It's August, but why does it seem that getting ready for UTEP football is already a grind?

From rumors that season ticket sales were under 5,000 when the university (finally) kicked off its marketing campaign to the unrest among fans about Mike Price getting an eighth season to lead the Miners, El Paso is slow to come around to the fact of another UTEP football season.

It's like the city had something it didn't want to do later, then napped way too long. Now it's laconic, irritable and has a slight headache.

All this after a bowl season.

Yeah, yeah, yeah. It was the New Mexico Bowl, UTEP got pole-axed by now-and-forever arch-rival BYU and the Miners finished with a losing record, becoming Exhibit A for those who think the NCAA allows too many bowl games.

No one ever said supporting UTEP Football was easy. But Mike Price and crew are really going to have to pull off something special to get people's attention again.

And that's not going to happen.

Don't get me wrong — I think the Miners will do better than last year, finish above .500 and go to another bowl game, a game that's a step up from (and a few steps further away than) the New Mexico Bowl.

But let apathy develop a crust and it's hard to scrub away.

It set in last season, as witnessed by sluggish ticket sales despite UTEP's 5-1 start. A 1-6 finish didn't help then and it won't help now.

Hey, there are reasons this city is called "The Pass" that have nothing to do with its geography. Give us an excuse to desert Sun Bowl Saturdays for a Cowboys game a day later and we'll pick up a six-pack and be on your couch after church, cracking jokes about Jordan Palmer playing for another sucky team in orange.

As for UTEP Football 2011, it's not helping that the first game is supposed to be a built-in win against Stony Brook (not to be confused with Stoney Case, UTEP QB Tate Smith's famous quarterbacking cousin). It helps pave the road to bowl eligibility, but will gate receipts pay the light bill?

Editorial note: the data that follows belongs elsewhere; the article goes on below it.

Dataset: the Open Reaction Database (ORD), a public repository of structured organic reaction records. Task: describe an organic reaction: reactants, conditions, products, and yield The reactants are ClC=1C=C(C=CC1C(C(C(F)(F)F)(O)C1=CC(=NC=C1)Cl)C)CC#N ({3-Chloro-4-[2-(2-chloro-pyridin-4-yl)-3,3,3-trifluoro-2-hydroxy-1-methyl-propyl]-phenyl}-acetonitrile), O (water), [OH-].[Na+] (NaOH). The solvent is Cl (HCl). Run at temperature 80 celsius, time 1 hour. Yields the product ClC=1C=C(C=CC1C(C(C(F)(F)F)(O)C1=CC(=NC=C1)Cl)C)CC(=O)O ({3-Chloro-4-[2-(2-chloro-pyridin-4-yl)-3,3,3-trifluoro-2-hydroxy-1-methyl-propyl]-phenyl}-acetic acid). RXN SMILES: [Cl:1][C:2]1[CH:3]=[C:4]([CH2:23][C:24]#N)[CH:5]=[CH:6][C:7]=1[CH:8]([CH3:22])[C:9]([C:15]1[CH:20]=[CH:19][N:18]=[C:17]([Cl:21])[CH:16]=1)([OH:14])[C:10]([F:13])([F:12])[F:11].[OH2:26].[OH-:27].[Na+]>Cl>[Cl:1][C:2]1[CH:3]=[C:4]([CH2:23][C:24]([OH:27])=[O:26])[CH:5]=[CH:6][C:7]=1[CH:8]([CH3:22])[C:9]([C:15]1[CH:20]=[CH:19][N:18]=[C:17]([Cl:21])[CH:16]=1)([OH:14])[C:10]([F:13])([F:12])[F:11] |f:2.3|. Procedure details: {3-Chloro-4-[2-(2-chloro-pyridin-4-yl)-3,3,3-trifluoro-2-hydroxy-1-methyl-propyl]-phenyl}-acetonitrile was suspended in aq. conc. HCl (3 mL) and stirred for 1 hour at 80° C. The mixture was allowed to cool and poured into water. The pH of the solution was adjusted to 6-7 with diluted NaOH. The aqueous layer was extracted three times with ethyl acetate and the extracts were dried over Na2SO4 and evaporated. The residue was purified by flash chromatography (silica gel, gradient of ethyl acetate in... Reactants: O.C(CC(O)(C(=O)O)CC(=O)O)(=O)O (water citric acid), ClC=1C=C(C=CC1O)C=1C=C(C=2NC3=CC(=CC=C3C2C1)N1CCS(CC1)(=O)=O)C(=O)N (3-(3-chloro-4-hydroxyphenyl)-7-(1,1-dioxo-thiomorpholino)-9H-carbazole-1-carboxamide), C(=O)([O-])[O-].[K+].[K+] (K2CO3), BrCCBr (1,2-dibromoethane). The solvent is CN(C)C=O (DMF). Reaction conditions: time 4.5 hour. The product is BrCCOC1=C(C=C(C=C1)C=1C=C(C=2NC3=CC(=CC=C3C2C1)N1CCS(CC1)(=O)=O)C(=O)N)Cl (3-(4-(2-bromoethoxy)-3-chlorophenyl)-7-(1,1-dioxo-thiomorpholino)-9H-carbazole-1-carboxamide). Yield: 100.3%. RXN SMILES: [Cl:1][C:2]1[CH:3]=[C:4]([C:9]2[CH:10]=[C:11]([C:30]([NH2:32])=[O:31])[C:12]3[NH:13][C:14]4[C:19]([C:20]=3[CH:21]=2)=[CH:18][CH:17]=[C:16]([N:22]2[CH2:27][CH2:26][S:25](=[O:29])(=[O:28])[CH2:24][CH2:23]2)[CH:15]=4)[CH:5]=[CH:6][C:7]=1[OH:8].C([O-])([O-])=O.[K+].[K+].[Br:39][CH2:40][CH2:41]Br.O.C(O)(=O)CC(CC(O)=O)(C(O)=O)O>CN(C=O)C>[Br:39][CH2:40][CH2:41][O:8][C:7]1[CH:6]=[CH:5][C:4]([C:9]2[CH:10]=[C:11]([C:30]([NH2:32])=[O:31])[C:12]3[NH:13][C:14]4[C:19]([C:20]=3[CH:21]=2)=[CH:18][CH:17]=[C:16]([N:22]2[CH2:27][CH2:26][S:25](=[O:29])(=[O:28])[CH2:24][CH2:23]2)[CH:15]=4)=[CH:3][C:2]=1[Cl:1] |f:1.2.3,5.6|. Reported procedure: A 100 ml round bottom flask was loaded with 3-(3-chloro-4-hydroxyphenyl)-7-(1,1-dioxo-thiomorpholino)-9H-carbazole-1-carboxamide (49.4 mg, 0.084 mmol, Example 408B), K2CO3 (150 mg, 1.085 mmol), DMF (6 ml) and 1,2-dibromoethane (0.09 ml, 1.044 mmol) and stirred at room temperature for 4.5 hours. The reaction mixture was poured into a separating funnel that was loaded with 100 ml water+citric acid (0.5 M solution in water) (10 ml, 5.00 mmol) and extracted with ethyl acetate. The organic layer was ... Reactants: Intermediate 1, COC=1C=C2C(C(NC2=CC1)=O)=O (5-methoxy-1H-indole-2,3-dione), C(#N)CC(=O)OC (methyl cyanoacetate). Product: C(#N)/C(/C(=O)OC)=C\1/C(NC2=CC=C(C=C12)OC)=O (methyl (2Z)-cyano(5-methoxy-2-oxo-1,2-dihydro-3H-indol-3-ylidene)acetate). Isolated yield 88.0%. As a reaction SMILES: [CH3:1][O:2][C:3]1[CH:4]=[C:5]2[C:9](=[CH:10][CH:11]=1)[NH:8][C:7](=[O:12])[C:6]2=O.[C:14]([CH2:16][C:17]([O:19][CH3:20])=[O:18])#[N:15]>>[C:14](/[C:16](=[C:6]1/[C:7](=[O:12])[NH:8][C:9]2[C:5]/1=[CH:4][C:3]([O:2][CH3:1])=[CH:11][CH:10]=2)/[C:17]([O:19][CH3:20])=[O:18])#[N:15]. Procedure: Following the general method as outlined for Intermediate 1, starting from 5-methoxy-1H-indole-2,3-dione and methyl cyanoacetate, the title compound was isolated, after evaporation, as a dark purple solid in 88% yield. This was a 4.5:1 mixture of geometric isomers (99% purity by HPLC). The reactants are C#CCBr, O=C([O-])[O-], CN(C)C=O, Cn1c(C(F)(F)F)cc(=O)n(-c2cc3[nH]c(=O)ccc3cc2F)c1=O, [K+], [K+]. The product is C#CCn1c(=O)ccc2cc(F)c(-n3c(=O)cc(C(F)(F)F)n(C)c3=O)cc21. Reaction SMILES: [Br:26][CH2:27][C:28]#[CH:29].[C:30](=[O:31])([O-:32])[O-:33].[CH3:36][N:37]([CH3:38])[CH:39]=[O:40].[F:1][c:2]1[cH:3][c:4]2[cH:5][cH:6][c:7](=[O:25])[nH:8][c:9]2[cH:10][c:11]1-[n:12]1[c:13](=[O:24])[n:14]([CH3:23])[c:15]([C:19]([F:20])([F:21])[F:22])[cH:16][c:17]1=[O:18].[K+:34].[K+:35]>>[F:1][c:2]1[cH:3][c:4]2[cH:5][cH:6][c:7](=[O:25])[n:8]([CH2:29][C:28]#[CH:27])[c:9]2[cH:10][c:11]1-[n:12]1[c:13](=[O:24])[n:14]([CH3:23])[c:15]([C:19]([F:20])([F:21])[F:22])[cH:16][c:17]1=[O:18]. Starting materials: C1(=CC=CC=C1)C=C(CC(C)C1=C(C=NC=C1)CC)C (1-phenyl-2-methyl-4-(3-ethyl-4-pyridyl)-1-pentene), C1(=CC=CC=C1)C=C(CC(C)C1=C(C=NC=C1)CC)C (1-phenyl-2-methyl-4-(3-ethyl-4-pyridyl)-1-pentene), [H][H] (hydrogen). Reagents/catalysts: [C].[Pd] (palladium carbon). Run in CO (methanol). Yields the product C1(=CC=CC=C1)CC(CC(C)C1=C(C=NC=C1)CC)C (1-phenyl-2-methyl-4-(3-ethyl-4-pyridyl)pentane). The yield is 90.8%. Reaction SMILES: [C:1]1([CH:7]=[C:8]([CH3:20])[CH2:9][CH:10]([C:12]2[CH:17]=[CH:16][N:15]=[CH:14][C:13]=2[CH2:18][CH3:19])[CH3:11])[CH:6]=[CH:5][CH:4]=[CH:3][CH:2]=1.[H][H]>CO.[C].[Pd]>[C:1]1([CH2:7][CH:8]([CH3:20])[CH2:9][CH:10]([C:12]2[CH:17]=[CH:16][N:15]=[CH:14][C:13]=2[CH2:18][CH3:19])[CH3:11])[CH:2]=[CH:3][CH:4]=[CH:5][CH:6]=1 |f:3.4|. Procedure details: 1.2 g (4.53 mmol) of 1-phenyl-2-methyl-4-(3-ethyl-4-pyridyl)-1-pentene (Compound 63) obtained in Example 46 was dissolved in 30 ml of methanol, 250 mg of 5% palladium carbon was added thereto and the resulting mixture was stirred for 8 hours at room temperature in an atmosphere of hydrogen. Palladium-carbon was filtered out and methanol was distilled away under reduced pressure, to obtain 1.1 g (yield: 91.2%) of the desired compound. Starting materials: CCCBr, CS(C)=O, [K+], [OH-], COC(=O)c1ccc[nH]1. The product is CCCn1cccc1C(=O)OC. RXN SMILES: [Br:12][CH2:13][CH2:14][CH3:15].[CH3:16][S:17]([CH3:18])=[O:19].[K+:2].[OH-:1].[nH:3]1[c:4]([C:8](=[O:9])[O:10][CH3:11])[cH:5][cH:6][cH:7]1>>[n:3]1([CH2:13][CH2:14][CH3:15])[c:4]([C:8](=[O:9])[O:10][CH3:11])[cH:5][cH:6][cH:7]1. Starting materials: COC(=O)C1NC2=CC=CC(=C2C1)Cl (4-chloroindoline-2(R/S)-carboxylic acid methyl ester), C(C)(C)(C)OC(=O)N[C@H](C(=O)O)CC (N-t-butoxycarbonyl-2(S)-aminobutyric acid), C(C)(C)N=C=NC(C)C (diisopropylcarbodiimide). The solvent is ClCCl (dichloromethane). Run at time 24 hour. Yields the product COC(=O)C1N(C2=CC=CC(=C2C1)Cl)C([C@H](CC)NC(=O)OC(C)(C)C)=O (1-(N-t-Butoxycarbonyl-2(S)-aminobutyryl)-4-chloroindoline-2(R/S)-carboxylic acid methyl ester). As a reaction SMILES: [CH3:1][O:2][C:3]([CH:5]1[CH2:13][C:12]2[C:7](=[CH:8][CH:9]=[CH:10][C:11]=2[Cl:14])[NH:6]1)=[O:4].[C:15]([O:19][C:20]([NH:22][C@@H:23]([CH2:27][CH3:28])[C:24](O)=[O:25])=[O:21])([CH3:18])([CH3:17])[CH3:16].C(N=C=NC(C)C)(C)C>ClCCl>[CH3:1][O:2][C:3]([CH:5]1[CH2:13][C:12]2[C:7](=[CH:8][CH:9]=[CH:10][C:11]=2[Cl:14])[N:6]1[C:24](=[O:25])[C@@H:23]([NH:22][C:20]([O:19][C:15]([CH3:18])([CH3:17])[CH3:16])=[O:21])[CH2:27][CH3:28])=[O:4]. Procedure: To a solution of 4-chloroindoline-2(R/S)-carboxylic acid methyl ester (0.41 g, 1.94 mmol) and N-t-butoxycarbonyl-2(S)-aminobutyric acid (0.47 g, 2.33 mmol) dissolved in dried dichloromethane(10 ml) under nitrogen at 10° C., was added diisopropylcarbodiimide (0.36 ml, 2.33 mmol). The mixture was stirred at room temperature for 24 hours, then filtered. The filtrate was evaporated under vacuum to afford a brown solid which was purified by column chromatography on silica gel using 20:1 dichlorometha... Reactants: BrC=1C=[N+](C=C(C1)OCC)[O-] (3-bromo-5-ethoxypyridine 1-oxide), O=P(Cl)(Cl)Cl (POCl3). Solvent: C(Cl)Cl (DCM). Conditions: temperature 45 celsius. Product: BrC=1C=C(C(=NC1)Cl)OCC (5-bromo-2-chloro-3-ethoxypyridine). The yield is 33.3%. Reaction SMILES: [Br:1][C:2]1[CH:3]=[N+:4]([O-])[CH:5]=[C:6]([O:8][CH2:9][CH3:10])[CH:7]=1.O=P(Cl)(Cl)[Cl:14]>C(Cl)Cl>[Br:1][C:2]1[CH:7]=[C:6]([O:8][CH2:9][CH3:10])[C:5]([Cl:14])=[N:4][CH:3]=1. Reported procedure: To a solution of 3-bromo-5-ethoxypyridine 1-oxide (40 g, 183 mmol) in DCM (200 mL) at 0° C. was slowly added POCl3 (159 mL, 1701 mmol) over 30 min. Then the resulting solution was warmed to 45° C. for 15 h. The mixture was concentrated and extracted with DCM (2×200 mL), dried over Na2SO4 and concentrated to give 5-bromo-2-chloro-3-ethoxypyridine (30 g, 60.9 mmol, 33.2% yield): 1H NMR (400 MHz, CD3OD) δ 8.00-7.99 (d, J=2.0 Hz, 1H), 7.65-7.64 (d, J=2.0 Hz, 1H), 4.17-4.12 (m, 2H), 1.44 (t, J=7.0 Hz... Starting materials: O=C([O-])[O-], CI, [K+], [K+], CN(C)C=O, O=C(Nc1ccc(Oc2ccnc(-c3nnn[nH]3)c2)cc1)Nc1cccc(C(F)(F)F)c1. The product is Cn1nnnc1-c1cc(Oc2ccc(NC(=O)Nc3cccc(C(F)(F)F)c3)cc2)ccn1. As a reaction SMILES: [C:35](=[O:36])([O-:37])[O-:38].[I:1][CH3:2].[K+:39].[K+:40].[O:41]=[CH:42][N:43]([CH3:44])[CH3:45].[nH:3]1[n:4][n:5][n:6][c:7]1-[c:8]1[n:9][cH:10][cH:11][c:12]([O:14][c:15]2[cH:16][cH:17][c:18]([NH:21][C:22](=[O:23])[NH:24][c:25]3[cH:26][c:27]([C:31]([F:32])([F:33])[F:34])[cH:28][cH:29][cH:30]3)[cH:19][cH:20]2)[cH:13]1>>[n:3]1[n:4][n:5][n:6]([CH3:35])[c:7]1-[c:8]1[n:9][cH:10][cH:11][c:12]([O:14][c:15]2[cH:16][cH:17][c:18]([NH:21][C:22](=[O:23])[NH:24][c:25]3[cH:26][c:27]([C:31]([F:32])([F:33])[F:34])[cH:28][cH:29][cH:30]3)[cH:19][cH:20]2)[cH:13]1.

Part of the problem might end up being a toned-down offense that doesn't appear dominant, even in victory. But this is really only an issue to fans who expect bucket-loads of points from a Mike Price team, and could actually be a real positive.

As former QB Trevor Vittatoe stumbled through his last two seasons, UTEP found a balance between running and passing that should continue this year. With a crew of talented running backs led by Joe Banyard and a new signal caller — most likely juco transfer Nick Lamaison — expect that balance to help ease the new guy into the quarterback's role.

Better rushing totals don't make for huge scores but do help a team possess the ball longer. If that's coupled with a second season of defensive improvement under coordinator Andre Patterson, the Miners will win more games.

That's a big "if", and there are plenty more of them, some bad.

If Lamaison isn't the starting quarterback against Stony Brook, UTEP has a problem. The top spot on the depth chart is why he's here.

It's also why he was able to help key a very rare three-man deal to bring two Mt. San Antonio College teammates with him in lineman James Martin and receiver Mike Edwards. Not that they're mere hangers-on — both had other offers — but backups don't get to bring buddies.

Unless the other QB contenders — Smith, Carson Meger or Javia Hall — have suddenly turned into the second coming of Peyton Manning, seeing any one of them start behind center will be a bad omen.

There is also one "if" that could stop the indifference cold: A win over a sure-to-be nationally-ranked Houston September 29.

It's not likely. The Cougars won't soon forget losing their No. 12 national ranking in UH's last trip to the Sun Bowl, a 58-41 defeat in 2009.

UTEP's athletic department was very happy to keep its goalposts that night. They would have been expensive to replace.

But ask your broker and he'll tell you — value is relative.

A pair of goalposts for "El Pass-o's" attention these days? That's a bargain.